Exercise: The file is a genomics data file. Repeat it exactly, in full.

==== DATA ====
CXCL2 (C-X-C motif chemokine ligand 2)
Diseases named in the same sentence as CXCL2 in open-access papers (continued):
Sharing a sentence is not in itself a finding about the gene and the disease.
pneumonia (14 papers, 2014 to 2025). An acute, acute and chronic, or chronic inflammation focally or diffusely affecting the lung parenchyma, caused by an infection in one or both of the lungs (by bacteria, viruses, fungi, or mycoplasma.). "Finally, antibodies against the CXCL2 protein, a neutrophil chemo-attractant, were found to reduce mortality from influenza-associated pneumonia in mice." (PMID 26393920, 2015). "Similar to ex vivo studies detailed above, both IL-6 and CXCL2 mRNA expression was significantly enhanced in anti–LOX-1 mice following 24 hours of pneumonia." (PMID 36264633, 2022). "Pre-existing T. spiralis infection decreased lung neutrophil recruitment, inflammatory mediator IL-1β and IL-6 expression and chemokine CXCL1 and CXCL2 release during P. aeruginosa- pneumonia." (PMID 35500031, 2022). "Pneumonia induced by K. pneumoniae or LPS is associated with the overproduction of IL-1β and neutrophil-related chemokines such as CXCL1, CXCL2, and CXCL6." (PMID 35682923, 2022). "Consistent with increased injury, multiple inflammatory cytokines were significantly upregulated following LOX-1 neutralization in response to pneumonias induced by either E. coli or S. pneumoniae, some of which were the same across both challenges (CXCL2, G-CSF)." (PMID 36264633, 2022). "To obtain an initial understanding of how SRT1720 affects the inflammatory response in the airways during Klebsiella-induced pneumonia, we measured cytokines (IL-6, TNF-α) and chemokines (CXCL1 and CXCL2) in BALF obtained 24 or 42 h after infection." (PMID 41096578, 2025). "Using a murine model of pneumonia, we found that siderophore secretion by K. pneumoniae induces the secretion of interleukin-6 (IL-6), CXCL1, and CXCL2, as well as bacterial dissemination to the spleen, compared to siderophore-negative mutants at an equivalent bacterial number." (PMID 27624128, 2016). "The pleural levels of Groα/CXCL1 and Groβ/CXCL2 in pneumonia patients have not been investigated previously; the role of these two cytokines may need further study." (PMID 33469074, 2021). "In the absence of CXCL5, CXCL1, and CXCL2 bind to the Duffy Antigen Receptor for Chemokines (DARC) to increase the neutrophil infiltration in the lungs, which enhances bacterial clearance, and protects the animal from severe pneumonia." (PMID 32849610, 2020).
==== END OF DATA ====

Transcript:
CXCL2 (C-X-C motif chemokine ligand 2)
Diseases named in the same sentence as CXCL2 in open-access papers (continued):
Sharing a sentence is not in itself a finding about the gene and the disease.
pneumonia (14 papers, 2014 to 2025). An acute, acute and chronic, or chronic inflammation focally or diffusely affecting the lung parenchyma, caused by an infection in one or both of the lungs (by bacteria, viruses, fungi, or mycoplasma.). "Finally, antibodies against the CXCL2 protein, a neutrophil chemo-attractant, were found to reduce mortality from influenza-associated pneumonia in mice." (PMID 26393920, 2015). "Similar to ex vivo studies detailed above, both IL-6 and CXCL2 mRNA expression was significantly enhanced in anti–LOX-1 mice following 24 hours of pneumonia." (PMID 36264633, 2022). "Pre-existing T. spiralis infection decreased lung neutrophil recruitment, inflammatory mediator IL-1β and IL-6 expression and chemokine CXCL1 and CXCL2 release during P. aeruginosa- pneumonia." (PMID 35500031, 2022). "Pneumonia induced by K. pneumoniae or LPS is associated with the overproduction of IL-1β and neutrophil-related chemokines such as CXCL1, CXCL2, and CXCL6." (PMID 35682923, 2022). "Consistent with increased injury, multiple inflammatory cytokines were significantly upregulated following LOX-1 neutralization in response to pneumonias induced by either E. coli or S. pneumoniae, some of which were the same across both challenges (CXCL2, G-CSF)." (PMID 36264633, 2022). "To obtain an initial understanding of how SRT1720 affects the inflammatory response in the airways during Klebsiella-induced pneumonia, we measured cytokines (IL-6, TNF-α) and chemokines (CXCL1 and CXCL2) in BALF obtained 24 or 42 h after infection." (PMID 41096578, 2025). "Using a murine model of pneumonia, we found that siderophore secretion by K. pneumoniae induces the secretion of interleukin-6 (IL-6), CXCL1, and CXCL2, as well as bacterial dissemination to the spleen, compared to siderophore-negative mutants at an equivalent bacterial number." (PMID 27624128, 2016). "The pleural levels of Groα/CXCL1 and Groβ/CXCL2 in pneumonia patients have not been investigated previously; the role of these two cytokines may need further study." (PMID 33469074, 2021). "In the absence of CXCL5, CXCL1, and CXCL2 bind to the Duffy Antigen Receptor for Chemokines (DARC) to increase the neutrophil infiltration in the lungs, which enhances bacterial clearance, and protects the animal from severe pneumonia." (PMID 32849610, 2020).